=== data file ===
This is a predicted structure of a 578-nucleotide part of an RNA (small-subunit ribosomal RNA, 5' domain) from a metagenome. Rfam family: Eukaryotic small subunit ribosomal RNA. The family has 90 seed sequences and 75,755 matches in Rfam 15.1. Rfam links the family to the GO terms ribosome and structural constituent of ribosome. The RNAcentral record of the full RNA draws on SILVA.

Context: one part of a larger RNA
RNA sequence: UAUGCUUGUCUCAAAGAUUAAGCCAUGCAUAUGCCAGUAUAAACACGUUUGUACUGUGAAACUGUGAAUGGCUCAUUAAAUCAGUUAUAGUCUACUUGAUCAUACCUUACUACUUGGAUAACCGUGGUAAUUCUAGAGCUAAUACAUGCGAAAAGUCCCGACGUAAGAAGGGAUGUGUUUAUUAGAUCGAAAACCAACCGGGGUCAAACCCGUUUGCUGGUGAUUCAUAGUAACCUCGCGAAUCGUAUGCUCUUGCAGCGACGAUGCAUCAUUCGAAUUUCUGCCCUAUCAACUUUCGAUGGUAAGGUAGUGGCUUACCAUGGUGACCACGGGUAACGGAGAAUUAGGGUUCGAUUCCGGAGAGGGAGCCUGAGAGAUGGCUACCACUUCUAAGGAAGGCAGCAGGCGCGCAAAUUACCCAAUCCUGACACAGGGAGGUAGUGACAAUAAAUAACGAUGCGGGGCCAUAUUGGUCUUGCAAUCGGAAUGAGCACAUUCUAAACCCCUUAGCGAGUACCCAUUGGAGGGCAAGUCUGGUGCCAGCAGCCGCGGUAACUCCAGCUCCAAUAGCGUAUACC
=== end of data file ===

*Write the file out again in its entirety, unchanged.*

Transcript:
This is a predicted structure of a 578-nucleotide part of an RNA (small-subunit ribosomal RNA, 5' domain) from a metagenome. Rfam family: Eukaryotic small subunit ribosomal RNA. The family has 90 seed sequences and 75,755 matches in Rfam 15.1. Rfam links the family to the GO terms ribosome and structural constituent of ribosome. The RNAcentral record of the full RNA draws on SILVA.

Context: one part of a larger RNA
RNA sequence: UAUGCUUGUCUCAAAGAUUAAGCCAUGCAUAUGCCAGUAUAAACACGUUUGUACUGUGAAACUGUGAAUGGCUCAUUAAAUCAGUUAUAGUCUACUUGAUCAUACCUUACUACUUGGAUAACCGUGGUAAUUCUAGAGCUAAUACAUGCGAAAAGUCCCGACGUAAGAAGGGAUGUGUUUAUUAGAUCGAAAACCAACCGGGGUCAAACCCGUUUGCUGGUGAUUCAUAGUAACCUCGCGAAUCGUAUGCUCUUGCAGCGACGAUGCAUCAUUCGAAUUUCUGCCCUAUCAACUUUCGAUGGUAAGGUAGUGGCUUACCAUGGUGACCACGGGUAACGGAGAAUUAGGGUUCGAUUCCGGAGAGGGAGCCUGAGAGAUGGCUACCACUUCUAAGGAAGGCAGCAGGCGCGCAAAUUACCCAAUCCUGACACAGGGAGGUAGUGACAAUAAAUAACGAUGCGGGGCCAUAUUGGUCUUGCAAUCGGAAUGAGCACAUUCUAAACCCCUUAGCGAGUACCCAUUGGAGGGCAAGUCUGGUGCCAGCAGCCGCGGUAACUCCAGCUCCAAUAGCGUAUACC